African leaders launch talks on ‘Cape to Cairo’ trade bloc
African leaders launched talks Sunday to create the continent's biggest free-trade bloc, a $875 billion (597 billion euros) market that would boost the region's economic profile.
The so-called “Grand” Free Trade Area would cross 26 countries, stretching from Cape Town to Cairo, with a combined population of 700 million people.
“We meet fully conscious of the collective responsibility we bear towards Africa’s founding fathers to create a single continental market of real economic value,” said South Africa’s President Jacob Zuma during the opening.
The proposed free trade area (FTA) would join three existing, and sometimes overlapping, blocs.
But each has different rules, with some countries belonging to more than one grouping, further complicating efforts to streamline trade.
The idea to unite these blocs was endorsed at a 2008 summit. It would bring together the continent’s most developed economies of South Africa and Egypt and some of its most energetic, such as Angola and Ethiopia.
“Programmes are being developed involving all three regional economic communities, together with member states, taking us a step further towards the establishment of the envisaged tripartite free trade area,” said Zuma.
But the pact faces immense hurdles: tariff barriers, poor infrastructure, weak supply chains, and economies often largely reliant on natural resources rather than manufactured products.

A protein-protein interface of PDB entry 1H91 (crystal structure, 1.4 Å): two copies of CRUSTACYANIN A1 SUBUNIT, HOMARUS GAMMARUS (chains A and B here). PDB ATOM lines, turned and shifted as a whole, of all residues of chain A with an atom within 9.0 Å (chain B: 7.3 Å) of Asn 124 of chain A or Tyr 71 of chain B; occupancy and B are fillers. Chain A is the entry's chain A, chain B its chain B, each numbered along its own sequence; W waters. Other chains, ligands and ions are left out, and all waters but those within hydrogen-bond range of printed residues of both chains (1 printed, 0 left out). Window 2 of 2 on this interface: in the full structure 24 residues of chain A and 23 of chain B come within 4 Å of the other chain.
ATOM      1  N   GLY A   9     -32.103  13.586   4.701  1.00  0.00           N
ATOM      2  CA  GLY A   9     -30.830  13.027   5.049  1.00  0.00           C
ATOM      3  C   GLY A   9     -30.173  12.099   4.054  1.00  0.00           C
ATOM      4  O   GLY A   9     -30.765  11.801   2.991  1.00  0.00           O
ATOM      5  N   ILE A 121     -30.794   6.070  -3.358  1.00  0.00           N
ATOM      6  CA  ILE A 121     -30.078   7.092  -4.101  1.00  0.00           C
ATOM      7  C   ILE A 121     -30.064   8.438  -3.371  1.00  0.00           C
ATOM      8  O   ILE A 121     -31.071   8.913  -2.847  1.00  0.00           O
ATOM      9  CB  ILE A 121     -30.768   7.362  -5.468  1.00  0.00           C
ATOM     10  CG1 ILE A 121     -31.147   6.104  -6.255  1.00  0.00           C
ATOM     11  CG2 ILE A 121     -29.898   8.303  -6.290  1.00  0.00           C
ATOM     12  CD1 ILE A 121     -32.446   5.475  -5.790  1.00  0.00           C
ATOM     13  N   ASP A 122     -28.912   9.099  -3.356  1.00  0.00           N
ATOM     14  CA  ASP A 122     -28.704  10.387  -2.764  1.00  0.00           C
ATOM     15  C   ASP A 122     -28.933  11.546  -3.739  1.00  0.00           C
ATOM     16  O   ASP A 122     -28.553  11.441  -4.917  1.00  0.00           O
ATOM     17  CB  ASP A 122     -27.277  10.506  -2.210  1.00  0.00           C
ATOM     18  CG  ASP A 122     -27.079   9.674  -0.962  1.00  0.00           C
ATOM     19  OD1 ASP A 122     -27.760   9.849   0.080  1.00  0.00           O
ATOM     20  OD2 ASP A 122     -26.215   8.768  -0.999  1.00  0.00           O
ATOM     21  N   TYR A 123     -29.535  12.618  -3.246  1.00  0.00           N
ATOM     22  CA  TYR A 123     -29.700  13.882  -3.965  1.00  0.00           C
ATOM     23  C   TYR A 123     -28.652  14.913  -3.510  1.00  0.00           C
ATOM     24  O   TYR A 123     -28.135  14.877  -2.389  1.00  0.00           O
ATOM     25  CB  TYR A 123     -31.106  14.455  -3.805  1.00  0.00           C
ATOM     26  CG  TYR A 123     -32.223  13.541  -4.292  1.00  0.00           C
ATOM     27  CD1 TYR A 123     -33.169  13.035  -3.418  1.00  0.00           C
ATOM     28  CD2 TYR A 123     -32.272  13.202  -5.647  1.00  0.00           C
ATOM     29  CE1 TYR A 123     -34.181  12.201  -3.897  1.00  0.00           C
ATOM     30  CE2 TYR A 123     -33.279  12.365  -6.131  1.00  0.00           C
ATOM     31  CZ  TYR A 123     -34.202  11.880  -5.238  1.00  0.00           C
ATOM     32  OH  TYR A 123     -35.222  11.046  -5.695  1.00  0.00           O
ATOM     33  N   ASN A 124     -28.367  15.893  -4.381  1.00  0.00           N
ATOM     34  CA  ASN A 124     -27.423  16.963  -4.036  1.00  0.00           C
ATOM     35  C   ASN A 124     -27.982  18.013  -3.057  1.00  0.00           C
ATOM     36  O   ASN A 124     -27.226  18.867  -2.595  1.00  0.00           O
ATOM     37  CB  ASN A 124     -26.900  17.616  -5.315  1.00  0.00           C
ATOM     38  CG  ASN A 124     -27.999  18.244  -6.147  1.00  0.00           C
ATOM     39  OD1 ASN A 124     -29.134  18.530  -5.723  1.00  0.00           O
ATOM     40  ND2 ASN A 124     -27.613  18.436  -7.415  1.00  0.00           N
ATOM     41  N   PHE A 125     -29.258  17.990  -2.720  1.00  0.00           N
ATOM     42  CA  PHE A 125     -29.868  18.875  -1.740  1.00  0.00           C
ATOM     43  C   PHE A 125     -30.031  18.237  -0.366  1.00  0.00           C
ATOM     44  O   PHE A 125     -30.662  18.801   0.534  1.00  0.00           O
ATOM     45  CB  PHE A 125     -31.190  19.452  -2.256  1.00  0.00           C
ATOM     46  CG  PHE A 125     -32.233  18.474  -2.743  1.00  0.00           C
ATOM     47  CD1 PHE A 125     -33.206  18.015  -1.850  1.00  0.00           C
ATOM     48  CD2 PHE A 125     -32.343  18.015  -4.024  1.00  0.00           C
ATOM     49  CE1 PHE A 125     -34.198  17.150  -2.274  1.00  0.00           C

The three existing free trade areas — of which the EAC is the most advanced — have failed to meet intra-trade targets despite removing the bulk of trade tariffs.
And the bloc includes countries hit by conflicts, coups and political turmoil, such as Libya, Madagascar, Sudan and Zimbabwe.
New World Bank research says trade within southern African accounts for just 10 percent of the total in the region — compared to 60 percent in Europe and 40 percent in North America.
Southern African Development Community (SADC) exports increased from 20 to more than 30 percent of combined GDP over the past decade, but regional trade made up a mere three percent of the increase.
Stumbling blocks include border crossings and non-tariff barriers such as import bans and permits that cut into competitiveness.
South African grocery chain giant Shoprite for example suffers losses of $500 a day for each truck delayed at border posts.
As the 19 members of the Common Market for Eastern and Southern Africa (COMESA) join the other two blocs on Sunday, the aim is to work towards combining small domestic markets into a larger, more effective force.
Swaziland’s King Mswati III, who is the chair of COMESA and whose country is battling a fiscal crisis, said time had come for the existing blocs to work together.
“The integration of various regional blocs would no doubt improve trade within the African economies. This cannot be achieved overnight, it could only be done in phases, as there is a lot of work that still needs to be done,” said Mswati.